Estimated edit frequency
To assess the efficiency of base editing using Sanger sequencing, we employed the EditR online software (https://moriaritylab.shinyapps.io/editr_v10/) as a tool for estimating the editing frequency.43
Histopathological analysis and immunohistochemistry
The excised tissue was immersed in 4% paraformaldehyde for 3 days to initiate fixation. Subsequently, the tissues were embedded in paraffin and sectioned at a thickness of 3 μm for both H&E staining and immunofluorescence (IF) analysis. For IF staining, antigen retrieval solution (Sigma-Aldrich, C9999) was used for a 10-min period, followed by natural cooling. The sections were then incubated in a blocking buffer (3% bovine serum albumin and 0.3% Triton X-100 in PBS) for 1 h at room temperature. Primary antibodies, including KI67 (Abcam, ab16667), GFP (Invitrogen, A11122), CD133 (Abcam, ab222782), CD56 (Abcam, ab237708), CD16 (Abcam, ab246222), IgM (Abcam, ab134159), and CD3 (Abcam, ab21703) were diluted in blocking solution and incubated overnight at 4 °C. After extensive washing with TBST (0.5% Tween 20 in TBS), the sections were incubated for 1 h with secondary antibodies conjugated to Alexa Fluor 488 and Alexa Fluor 555, followed by the addition of DAPI. Microscopic images were captured using the TissueGnostics panoramic tissue and cell quantitative analysis system. Immunofluorescence staining was analyzed using a confocal imaging system (Olympus FV3000 microscope).
Western blot analysis
The tissues were homogenized using a grinder from Luca Sequencing Instrument Co., Ltd, Guangzhou, China. The homogenized tissues were then placed in a protein lysis buffer prepared by combining RIPA lysis buffer, protease inhibitor, and phosphatase inhibitor in a ratio of 98:1:1. After incubating the lysates on ice for 30 min, they were sonicated and centrifuged at maximum speed for 10 min. Total protein was extracted from the supernatant and quantified using the BCA protein quantification kit (Solarbio, Beijing, China). The proteins were subsequently separated by electrophoresis on 8% sodium dodecyl sulfate-polyacrylamide gels (SDS-PAGE) and transferred to polyvinylidene fluoride (PVDF) membranes. The PVDF membranes were blocked with 5% nonfat dry milk for 1 h and then incubated with primary antibodies overnight at 4 °C. Antibodies specific to RAG1 (Cell Signaling Technology, 3968 S), Vinculin (Sigma, MAB3574), and IL2RG (Invitrogen, PA5-80730) were used as primary antibodies. Finally, secondary antibodies labeled with horseradish peroxidase were applied, and the protein bands were detected using an electrochemiluminescence kit from CLINX. The results were analyzed using ImageJ software.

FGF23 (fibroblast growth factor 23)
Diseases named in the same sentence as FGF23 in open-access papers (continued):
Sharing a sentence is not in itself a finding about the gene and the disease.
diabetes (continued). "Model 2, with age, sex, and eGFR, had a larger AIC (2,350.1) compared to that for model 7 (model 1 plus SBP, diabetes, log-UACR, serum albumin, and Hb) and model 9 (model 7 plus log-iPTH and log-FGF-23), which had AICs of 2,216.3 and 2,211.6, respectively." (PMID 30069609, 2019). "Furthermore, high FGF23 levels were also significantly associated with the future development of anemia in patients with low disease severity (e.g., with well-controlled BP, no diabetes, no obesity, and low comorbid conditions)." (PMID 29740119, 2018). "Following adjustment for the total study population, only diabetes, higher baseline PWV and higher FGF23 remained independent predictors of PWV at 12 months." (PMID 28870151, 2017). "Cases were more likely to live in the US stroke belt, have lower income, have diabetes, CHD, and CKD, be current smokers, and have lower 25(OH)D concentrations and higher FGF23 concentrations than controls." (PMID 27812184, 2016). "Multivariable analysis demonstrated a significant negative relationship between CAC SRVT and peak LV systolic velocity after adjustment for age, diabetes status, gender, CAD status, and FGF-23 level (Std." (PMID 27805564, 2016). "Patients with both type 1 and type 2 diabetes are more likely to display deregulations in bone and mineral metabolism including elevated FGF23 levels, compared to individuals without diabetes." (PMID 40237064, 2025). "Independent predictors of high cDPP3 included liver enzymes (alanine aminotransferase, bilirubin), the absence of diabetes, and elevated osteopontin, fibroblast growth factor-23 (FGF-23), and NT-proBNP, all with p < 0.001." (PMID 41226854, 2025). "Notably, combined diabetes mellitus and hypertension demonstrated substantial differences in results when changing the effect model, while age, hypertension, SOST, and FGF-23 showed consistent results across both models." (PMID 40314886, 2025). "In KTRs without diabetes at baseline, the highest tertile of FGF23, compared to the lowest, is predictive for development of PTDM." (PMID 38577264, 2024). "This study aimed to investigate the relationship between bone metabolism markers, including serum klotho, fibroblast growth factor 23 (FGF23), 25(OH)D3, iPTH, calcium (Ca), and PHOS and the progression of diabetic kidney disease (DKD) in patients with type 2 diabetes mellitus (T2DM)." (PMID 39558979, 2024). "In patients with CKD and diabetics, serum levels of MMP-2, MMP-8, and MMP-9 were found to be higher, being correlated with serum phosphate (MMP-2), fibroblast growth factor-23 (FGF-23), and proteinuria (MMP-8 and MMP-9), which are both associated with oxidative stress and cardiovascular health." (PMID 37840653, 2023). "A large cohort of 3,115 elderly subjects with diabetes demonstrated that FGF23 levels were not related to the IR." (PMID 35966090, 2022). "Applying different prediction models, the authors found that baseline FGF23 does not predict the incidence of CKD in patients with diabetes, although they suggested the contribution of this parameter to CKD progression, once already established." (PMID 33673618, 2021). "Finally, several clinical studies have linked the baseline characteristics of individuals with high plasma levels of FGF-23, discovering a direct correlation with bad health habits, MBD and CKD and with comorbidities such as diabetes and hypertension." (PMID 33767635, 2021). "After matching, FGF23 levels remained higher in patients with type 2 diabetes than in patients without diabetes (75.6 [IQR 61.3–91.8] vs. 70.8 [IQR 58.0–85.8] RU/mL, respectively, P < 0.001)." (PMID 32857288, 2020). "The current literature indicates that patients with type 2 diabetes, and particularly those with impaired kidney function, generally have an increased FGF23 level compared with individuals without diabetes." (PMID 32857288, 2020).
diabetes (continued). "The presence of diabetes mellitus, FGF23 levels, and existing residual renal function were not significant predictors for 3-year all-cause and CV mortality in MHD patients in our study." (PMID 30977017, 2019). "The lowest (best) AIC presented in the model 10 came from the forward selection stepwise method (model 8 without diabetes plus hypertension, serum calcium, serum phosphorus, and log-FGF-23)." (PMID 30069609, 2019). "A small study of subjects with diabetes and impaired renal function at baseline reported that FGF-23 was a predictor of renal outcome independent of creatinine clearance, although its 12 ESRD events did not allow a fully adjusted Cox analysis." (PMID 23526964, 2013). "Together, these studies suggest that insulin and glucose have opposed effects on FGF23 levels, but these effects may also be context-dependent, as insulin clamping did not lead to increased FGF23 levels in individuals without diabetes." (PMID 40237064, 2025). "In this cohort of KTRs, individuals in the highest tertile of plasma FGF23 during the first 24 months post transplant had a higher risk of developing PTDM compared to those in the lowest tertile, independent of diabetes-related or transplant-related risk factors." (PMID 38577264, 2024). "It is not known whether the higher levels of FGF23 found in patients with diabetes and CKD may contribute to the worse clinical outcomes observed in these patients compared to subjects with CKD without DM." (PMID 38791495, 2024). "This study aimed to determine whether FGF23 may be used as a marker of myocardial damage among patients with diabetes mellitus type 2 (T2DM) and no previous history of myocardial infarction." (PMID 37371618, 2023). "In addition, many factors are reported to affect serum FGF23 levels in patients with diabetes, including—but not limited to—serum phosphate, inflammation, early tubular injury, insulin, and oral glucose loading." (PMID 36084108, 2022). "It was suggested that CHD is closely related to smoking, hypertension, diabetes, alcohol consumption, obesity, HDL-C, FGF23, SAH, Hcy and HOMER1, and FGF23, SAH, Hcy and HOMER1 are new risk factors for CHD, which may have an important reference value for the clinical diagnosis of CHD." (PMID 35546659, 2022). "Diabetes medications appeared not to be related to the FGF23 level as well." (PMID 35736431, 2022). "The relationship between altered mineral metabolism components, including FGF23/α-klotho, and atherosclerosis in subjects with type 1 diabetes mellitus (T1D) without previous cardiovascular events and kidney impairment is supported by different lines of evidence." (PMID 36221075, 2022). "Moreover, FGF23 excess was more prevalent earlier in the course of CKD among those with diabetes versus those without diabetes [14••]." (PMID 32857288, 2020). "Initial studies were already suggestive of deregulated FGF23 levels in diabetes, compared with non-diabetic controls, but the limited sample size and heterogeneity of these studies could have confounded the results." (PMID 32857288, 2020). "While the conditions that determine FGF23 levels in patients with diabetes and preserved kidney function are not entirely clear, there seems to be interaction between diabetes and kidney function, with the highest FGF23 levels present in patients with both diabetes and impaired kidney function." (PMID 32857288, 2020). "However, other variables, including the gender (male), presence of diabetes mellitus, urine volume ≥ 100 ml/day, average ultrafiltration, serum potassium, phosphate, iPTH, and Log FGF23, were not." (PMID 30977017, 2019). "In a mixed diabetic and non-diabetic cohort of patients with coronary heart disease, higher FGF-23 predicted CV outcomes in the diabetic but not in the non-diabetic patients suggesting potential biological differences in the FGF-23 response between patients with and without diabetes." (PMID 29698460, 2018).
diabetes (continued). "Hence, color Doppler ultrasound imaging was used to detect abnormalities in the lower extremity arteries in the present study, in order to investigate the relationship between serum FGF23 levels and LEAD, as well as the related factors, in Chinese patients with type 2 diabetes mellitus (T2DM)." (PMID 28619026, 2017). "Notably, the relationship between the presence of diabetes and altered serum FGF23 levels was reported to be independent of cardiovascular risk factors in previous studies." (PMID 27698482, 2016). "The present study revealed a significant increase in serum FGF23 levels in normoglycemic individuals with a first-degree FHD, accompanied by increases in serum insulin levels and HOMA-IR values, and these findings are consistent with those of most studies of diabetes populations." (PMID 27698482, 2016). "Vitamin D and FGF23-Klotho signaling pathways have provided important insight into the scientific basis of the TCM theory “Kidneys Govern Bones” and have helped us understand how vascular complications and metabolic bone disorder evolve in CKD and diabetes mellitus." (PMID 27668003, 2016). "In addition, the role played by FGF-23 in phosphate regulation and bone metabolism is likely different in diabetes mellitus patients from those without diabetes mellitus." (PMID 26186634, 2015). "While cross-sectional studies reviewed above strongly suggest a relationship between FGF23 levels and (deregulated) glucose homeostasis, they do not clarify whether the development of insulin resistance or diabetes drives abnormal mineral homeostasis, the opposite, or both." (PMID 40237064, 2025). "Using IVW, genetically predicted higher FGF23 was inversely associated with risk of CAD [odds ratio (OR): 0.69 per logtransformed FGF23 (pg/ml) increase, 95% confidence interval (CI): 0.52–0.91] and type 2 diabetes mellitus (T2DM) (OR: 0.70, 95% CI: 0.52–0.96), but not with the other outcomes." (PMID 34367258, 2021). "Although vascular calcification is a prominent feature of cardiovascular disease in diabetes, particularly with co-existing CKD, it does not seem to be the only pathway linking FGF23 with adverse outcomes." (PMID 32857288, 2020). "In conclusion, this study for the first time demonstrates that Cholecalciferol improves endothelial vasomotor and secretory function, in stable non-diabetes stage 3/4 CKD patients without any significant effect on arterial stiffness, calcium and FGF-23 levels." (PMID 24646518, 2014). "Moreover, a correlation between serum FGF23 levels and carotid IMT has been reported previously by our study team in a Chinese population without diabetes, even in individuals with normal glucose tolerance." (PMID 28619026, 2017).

T cells and B cells in the blood were examined using flow cytometry. EDTA-K3 tubes were used to collect blood samples for determining immunotypes and cell profiles. The BD FACS Verse flow cytometer system was employed for flow cytometry analysis to identify cell populations in the whole blood. A four-color immunofluorescence staining panel, consisting of CD4, CD3, IgM, and CD8 markers, was utilized in a single tube to detect different lymphocyte subsets. The antibodies used for detecting specific T cell subpopulations were employed at concentrations recommended by the manufacturer (refer to Supplementary Table 1 for antibody information). Data analysis was performed using FlowJo V10 software from FlowJo, Ashland, OR, USA.
Monkey tumor formation experiment
MDA-MB-231-CMV-EGFP-Luc-Puro cells of human origin were cultivated in L-15 medium supplemented with 10% fetal bovine serum, 2 μg/mL puromycin, and 1% penicillin-streptomycin (all from Gibco) at a temperature of 37 °C in a humidified environment with 100% air. When the cells reached a confluence of 80–100%, the cell suspension was harvested and subjected to centrifugation at 300×g and 4 °C for 5 min. The cells were then resuspended in Matrigel at a concentration of 1 × 107 cells/50 μL. Using an insulin syringe kept on ice, the mixture of cells and Matrigel was loaded. To conduct the procedure, the monkeys were anesthetized with isoflurane and placed in a supine position. The injection site in the axillary region was sterilized, and the cell suspension was slowly injected subcutaneously. Following the injection, the needle was held in place for 5 s. After complete recovery from anesthesia, the growth of the transplanted tumors was monitored. In accordance with approved protocols, the animals were euthanized, and the tumors were collected for in vitro assays.